Kidney Diet for Removing or Treating Kidney Stones

There are different types of kidney stones and none of them are any fun to have. A kidney diet for treating kidney stones and other kidney problems will be advised by your physician or dietician based on the type of stones you have. The percentage of the occurrence of kidney stones has risen over the past three decades and continues to increase. Stones are more likely to occur among men than women. Kidney stone occurrence risk may increase in patients suffering from diabetes, high blood pressure, osteoporosis, obesity, kidney cysts, and chronic diarrhea. Doctors report that the number of kidney stones among children is also on the rise.

A kidney stone is formed from chemicals present in the urine. Various wastes are dissolved in urine, and when there is an excess of waste and a lack of liquid, a hard crystal mass forms. Other elements are attracted to the crystals and they join to form a hard mass that will grow in size until it is eliminated from the body. In a normal person, the kidney eliminates the crystals by way of the natural chemicals the urine contains. The proper amount of liquid consumption is generally enough to wash the crystals away and prevent the formation of kidney stones. Chemicals that form stones are calcium, xanthine, phosphate, urate, cystine, and oxalate. A kidney stone that passes out of the kidney may pass out of the body without excessive pain. Stones that do not move result in a urine backup in the kidneys, bladder, urethra, and ureter, and this is when the condition is at its most painful.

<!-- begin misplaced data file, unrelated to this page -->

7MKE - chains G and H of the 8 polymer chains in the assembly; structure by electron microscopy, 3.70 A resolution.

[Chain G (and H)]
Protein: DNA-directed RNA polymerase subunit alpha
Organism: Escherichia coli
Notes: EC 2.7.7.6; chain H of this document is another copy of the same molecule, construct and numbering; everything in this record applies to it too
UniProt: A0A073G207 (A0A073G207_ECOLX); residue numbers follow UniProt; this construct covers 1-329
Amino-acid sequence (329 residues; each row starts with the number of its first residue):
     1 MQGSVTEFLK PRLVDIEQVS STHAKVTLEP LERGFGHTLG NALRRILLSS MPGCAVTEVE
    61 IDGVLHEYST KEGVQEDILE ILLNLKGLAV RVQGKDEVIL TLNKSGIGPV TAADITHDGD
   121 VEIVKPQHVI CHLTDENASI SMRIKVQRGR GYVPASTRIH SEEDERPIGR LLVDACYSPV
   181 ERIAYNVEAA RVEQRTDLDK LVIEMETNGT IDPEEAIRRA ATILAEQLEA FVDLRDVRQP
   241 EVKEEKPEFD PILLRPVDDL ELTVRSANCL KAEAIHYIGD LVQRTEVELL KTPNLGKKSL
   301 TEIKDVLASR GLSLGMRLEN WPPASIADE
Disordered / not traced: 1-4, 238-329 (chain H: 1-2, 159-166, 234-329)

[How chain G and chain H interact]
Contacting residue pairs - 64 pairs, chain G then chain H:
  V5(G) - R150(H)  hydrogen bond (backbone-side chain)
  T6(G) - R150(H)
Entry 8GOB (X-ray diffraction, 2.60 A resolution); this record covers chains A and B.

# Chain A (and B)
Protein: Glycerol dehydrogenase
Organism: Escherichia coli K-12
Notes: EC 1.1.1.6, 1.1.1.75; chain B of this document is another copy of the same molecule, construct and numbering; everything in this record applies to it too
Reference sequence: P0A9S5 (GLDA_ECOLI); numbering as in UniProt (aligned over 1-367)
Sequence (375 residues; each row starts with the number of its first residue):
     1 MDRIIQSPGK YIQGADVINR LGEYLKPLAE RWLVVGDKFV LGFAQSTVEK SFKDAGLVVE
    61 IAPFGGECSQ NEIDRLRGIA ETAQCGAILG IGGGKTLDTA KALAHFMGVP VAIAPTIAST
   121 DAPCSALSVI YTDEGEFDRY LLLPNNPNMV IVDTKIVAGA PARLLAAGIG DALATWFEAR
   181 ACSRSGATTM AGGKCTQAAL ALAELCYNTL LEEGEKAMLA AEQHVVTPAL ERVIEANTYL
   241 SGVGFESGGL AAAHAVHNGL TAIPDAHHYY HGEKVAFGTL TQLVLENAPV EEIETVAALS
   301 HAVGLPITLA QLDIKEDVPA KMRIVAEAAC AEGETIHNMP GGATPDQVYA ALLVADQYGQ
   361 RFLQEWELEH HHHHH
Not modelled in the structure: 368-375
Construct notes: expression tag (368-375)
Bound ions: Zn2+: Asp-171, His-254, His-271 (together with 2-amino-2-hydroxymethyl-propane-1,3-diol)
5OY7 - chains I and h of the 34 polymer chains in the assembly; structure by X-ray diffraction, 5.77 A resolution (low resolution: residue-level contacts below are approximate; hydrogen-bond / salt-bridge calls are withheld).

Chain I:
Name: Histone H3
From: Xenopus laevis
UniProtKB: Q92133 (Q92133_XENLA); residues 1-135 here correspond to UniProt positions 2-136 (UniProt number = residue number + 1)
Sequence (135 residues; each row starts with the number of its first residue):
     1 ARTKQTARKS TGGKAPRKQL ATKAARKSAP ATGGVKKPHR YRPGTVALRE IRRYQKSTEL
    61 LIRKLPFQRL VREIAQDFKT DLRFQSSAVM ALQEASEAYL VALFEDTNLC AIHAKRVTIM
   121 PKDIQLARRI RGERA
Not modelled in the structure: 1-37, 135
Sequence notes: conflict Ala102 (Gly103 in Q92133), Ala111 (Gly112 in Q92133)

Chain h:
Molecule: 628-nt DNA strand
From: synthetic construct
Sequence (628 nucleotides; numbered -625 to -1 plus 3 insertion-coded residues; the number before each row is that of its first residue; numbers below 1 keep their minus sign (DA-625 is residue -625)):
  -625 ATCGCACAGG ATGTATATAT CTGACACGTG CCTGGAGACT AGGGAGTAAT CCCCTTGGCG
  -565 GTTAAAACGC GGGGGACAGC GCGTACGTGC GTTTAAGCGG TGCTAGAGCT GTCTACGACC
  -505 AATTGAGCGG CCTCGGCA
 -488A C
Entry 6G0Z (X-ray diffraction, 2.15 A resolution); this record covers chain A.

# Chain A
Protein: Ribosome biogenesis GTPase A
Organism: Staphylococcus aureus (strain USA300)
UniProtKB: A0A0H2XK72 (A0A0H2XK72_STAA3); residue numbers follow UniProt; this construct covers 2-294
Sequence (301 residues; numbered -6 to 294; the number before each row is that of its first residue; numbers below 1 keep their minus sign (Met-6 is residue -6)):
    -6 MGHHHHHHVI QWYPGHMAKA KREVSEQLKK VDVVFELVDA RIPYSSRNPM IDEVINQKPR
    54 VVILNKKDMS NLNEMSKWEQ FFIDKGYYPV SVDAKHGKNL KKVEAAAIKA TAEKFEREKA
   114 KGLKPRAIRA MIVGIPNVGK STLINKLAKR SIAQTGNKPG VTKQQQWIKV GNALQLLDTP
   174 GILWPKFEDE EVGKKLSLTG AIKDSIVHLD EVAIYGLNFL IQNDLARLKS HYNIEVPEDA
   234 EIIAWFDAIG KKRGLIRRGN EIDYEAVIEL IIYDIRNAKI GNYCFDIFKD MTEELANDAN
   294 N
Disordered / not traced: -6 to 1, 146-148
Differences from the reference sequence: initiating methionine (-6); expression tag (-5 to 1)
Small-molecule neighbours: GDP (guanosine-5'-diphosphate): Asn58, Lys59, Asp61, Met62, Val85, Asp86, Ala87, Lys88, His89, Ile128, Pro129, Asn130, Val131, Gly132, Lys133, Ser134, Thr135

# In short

How to Change Your Diet

Changes in the diet are recommended when you are diagnosed with kidney stones. You might also consider some diet changes to prevent stones from ever forming. Every person needs to consume the proper water amounts daily. Water keeps the urine waste level less concentrated so it is more diluted. Other contributors to kidney stones are high consumption of sugar and salt. Fructose is another ingredient that increases the risk of a kidney stone. Other dietary changes might include changes in the consumption levels of calcium, protein, and potassium. Oxalate stones may also require a reduction in the amount of coffee, peanuts, tea, beans, beets, berries, chocolate, oranges, and draft beer consumed.


A kidney diet that works for one patient may not necessarily work for another depending on many factors. One patient may have diabetes or high blood pressure, for example, and these conditions also present dietary concerns. Natural kidney treatments, including dietary changes, are the preferred method for controlling kidney stones, so when your physician or dietician suggests a restrictive diet, be sure to follow it.

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